Scratchy morning voices yell "ahhh," belt acclaimed tunes from "The Lion King" and shout "good morning." The notes echo off of the Lincoln Memorial and sneakers begin to bounce in unison. Slowly rising over the Washington Monument, the sun breaks through spotty cloud coverage and casts a twinkle into every eye.
It is the November Project DC, a free, organized morning outdoor workout greased with human contact: wide smiles, sweaty hugs, high-fives and even elbow-fives.
The phenomenon started in Boston almost three years ago when two guys challenged one another to work out every day for the month of November. The month ended, but the workouts didn't.
Thanks to the power of social media and word of mouth, the group has hit the ground running in 17 cities. They call themselves a tribe and that tribe came to Washington, D.C., just over a year ago when Danny Metcalf and Steve Christensen were inspired by friends taking part in the workouts in Boston.
"You don't need to be incredibly in shape to come, but you are going to come and smile, have a good time and before you know it you are accidentally in shape," Metcalf explained to CBS News. His whole life has been dedicated to living well. But in D.C. and across the country the phenomenon has caught on with people of all physical histories.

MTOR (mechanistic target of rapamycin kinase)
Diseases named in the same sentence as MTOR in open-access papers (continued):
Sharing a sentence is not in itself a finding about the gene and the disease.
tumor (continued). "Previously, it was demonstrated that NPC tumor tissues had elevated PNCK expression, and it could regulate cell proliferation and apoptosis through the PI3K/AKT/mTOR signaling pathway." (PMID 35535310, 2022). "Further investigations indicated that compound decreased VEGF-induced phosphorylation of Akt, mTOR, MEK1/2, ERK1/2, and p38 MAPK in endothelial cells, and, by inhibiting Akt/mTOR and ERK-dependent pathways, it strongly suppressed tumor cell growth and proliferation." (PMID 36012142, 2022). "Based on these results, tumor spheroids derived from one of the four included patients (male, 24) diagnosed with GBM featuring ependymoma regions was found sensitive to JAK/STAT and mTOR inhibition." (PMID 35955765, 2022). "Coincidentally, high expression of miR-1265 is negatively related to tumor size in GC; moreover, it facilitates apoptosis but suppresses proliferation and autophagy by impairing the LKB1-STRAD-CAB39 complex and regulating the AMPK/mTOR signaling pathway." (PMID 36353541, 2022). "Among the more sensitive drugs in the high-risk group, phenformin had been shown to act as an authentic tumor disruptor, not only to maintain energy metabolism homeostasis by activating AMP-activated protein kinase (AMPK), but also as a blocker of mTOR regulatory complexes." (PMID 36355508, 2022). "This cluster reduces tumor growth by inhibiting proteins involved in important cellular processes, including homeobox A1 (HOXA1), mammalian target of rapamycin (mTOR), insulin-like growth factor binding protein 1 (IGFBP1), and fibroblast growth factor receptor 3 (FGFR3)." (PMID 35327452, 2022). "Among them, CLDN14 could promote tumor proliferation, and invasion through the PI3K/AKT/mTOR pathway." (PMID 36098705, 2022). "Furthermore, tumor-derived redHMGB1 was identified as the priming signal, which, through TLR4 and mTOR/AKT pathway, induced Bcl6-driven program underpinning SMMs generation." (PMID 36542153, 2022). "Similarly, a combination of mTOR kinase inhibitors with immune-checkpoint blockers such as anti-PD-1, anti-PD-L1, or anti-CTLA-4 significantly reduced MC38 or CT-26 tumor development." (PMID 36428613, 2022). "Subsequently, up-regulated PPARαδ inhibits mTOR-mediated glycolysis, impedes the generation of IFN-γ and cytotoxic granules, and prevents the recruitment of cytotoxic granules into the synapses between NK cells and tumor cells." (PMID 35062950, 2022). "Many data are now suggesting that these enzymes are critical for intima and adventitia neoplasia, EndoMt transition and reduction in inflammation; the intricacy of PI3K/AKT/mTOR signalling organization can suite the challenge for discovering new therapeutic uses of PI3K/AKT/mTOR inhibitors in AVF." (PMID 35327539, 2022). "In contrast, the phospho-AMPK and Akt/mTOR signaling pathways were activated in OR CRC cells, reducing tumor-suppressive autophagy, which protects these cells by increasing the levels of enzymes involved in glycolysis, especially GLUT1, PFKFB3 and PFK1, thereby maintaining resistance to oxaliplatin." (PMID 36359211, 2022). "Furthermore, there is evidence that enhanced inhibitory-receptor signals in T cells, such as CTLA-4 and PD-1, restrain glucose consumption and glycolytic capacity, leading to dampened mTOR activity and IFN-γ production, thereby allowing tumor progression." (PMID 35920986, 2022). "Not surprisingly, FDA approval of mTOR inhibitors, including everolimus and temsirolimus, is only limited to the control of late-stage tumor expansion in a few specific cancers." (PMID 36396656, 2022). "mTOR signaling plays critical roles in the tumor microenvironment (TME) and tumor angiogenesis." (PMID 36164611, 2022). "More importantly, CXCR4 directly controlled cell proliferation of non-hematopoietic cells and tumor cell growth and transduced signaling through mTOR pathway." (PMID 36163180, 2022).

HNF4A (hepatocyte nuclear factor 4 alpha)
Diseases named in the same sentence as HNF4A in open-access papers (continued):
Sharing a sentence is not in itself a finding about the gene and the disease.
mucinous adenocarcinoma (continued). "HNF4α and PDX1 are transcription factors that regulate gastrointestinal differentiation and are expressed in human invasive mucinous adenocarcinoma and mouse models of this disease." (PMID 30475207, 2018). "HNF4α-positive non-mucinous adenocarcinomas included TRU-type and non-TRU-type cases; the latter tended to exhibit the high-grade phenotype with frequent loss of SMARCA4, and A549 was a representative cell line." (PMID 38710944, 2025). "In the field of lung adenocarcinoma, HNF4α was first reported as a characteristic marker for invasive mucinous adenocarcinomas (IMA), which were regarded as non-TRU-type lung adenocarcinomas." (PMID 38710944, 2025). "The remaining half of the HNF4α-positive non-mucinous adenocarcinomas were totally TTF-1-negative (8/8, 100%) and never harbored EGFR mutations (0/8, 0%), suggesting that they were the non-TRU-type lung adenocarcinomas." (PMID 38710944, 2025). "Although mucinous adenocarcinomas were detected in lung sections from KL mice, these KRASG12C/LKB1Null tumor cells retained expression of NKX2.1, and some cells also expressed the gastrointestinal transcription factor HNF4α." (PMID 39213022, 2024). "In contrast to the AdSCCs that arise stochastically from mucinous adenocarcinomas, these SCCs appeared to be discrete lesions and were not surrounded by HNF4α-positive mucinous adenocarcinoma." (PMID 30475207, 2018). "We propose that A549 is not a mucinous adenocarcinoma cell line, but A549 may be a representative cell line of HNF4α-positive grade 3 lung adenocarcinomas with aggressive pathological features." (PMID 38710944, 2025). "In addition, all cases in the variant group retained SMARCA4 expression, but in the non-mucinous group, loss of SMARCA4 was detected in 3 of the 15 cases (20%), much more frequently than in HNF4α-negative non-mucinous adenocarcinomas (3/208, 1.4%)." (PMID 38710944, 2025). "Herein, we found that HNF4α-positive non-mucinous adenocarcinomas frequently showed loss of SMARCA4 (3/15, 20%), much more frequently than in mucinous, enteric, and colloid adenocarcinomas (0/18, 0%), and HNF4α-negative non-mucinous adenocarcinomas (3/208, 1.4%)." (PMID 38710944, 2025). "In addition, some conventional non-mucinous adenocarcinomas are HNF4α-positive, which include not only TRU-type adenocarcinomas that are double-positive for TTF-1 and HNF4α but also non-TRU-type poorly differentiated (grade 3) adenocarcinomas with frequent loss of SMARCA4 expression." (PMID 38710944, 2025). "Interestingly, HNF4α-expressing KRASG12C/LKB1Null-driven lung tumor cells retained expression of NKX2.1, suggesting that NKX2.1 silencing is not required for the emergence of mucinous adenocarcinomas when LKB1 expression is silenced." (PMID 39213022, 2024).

The numbers prove it: these days there are about 400 people on Wednesday mornings at the Lincoln Memorial. Just over a year ago the group was less than 10 people.
At 23, Metcalf is a co-leader of the group in D.C. that gathers at the Lincoln Memorial on Wednesday mornings and at different locations throughout the city on Mondays and Fridays.
"The workout has some good cross-training, it is not just running, so I came and fell in love with it pretty immediately," said Kyle White, a marathon coach in Washington D.C.
It is born-boosters like Stephen Full, a coach at for the Georgetown women's rowing team, who push fellow tribe-members to the next level.
"There are all different people from all different backgrounds so I like it, I like pushing people and I like people pushing me," Full said, describing running up the last few steps and challenging a woman, who he had never met before, to catch him. She did.
In a city known for closed door meetings and meticulously writing the laws of the land, this group is screaming in public and all leaving inhibitions at bottom of the steps.